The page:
Leading Museums, Museum Leaders

MV’s Melbourne Museum Inside Out

Patrick Pound’s  Gallery of Air  used the idea of breath, air or wind to link a range of both the mundane and amazing collection items from the NGV collection into an array — centred around the strangely compelling August Fredrich Albrecht Schenck’s “Anguish”, c.1878

Michael Parry, Inside Out at Melbourne Museum, Medium, 11 February 2018

On show for a limited time only, Inside Out is a rare and surprising museum experience. Let’s call it a love song to Museums Victoria’s mostly unseen collection of more than 17 million objects. It’s a diverse arrangement of our most beautiful, intriguing and downright bizarre collection items, dusted off and dressed for show. A team of curators has lovingly selected 370 extraordinary items from our vast storerooms, many on public display for the first time. Each artefact has been reimagined with unique presentation and captivating storytelling.

While I love a marketing team with a healthy dose of hype and bravado, there is one hackneyed phrase…it’s “dusted off”. It goes along with all of those articles that make you cringe as a museum professional — you know, the ones that talk about the amazing item ‘discovered’ in the dusty archives.

As anyone who has spent any time in a collection store knows, the idea that our collections have been abandoned to layers of dust is just bunk; or that we have no idea what is in the collection, is quite the insult to professionals.

Regardless, it is that kind of angle that that the team at Museum Victoria have embraced for their summer exhibition Inside Out which has closed today. And I get it: conveying the message that we can only ever show you a tiny slice of what we hold is sure to invoke curiosity, but I just don’t think you need to imply that we’re not looking after the rest of the collection whilst we do it.

Exhibitions as a mechanism for change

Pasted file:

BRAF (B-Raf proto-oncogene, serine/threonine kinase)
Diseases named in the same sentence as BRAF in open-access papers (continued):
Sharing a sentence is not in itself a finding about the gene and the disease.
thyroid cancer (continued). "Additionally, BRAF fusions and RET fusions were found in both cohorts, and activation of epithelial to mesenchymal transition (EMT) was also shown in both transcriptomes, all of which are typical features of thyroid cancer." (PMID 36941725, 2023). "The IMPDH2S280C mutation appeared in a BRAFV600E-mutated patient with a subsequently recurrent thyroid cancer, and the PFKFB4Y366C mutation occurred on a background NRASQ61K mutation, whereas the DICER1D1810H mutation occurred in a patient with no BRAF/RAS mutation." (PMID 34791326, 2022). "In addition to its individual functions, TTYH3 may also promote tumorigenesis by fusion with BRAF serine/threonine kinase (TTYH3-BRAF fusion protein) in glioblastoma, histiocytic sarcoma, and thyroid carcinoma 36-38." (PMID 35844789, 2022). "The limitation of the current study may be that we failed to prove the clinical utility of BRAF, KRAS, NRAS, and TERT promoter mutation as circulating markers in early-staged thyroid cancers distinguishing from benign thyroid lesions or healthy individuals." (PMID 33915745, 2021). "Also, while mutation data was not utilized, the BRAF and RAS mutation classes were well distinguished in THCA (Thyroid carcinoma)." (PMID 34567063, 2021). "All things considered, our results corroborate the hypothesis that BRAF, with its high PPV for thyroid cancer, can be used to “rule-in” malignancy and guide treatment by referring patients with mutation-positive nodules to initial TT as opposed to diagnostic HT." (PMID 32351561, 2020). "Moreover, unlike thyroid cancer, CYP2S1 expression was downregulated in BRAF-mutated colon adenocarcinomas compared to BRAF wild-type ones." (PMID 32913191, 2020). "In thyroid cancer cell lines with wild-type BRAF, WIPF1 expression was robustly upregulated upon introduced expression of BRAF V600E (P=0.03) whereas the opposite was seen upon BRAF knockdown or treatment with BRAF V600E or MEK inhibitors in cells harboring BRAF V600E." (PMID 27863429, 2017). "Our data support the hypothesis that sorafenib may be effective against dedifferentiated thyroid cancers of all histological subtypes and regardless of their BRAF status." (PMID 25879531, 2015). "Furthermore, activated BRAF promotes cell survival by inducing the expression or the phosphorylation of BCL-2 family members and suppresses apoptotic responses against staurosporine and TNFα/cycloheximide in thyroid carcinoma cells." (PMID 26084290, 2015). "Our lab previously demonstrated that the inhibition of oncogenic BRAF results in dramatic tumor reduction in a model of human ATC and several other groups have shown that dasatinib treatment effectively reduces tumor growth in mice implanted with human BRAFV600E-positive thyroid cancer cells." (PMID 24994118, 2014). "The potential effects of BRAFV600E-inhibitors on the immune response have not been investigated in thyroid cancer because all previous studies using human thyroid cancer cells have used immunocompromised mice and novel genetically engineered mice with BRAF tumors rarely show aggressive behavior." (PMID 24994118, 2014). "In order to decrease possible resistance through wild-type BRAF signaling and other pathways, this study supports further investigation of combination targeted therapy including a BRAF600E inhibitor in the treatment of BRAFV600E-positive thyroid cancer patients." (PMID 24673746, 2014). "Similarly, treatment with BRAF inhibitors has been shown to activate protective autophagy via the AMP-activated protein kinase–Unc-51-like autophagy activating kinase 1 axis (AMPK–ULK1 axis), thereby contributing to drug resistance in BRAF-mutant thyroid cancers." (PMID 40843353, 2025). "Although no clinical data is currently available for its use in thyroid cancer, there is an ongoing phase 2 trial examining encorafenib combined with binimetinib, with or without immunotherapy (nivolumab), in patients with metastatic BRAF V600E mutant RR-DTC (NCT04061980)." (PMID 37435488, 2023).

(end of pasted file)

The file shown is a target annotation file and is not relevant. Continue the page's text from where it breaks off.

It becomes a fascinating time when there is a change in leadership in cultural organisations. It often triggers a series of effects that take a long time to emerge, but often there is a new, more immediate urgency to showcase something different.

Melbourne Now was put together quickly after Tony Elwood returned to NGV in 2012. It signified a shift for the gallery — one which would now connect to both contemporary practice (gettit? now?), but would also unashamedly set out a big, bold agenda across both sites, and shift the markers internally within the organisation regarding what it could or should do.

The exhibition and its extensive program did re-position the organisation in the mind of the cultural sector, and certainly put the staff through the wringer. It was one of those situations where staff either stepped up, or stepped out. The show was undoubtedly a success, both from a cultural practice, attendance, philanthropic and brand positioning standpoint. But the toll on the staff was significant. Some survived; many did not. Many eager new staff members joined the organisation through this period too.

This approach of setting up a big hairy goal, and using it to drive change from both in and out seems similar to what Museum Victoria is attempting with Inside Out.

“For a limited time only”

The first hint that this exhibition may be less about audiences, and more about internal change: it’s very short run: 23 December to 11 February.

As anyone who has programmed summer exhibitions would tell you (and I’m sure many inside MV would have said this) you don’t open a show just before Christmas. Journos have clocked off, the punters are distracted, your marketing buy is crowded and expensive, and shaking down a show just before your staff go on leave isn’t a great recipe for a quality experience.

Also, running a show with this level of investment, as a ticketed show, for such a short run is also not exactly the received wisdom. Check any recent visitor survey and you’ll find the top two sources of awareness are social media, and word of mouth. For those two factors to have greatest influence, you need some time; it’s also why the time immemorial practice of ‘papering the house’ is so valuable early in a theatrical run.

I’ve no idea how the exhibition has performed statistically or financially; but our visit was quiet. But, if the mission here wasn’t about visitor numbers — perhaps it was about something else.

Objects En mass

I still get a kick from visiting collection storage areas. In my current role, I’ve been having to think a lot about how and where we store collections. It means when I’ve been traipsing around, visiting other organisations — I’m often asking to go see collections storage.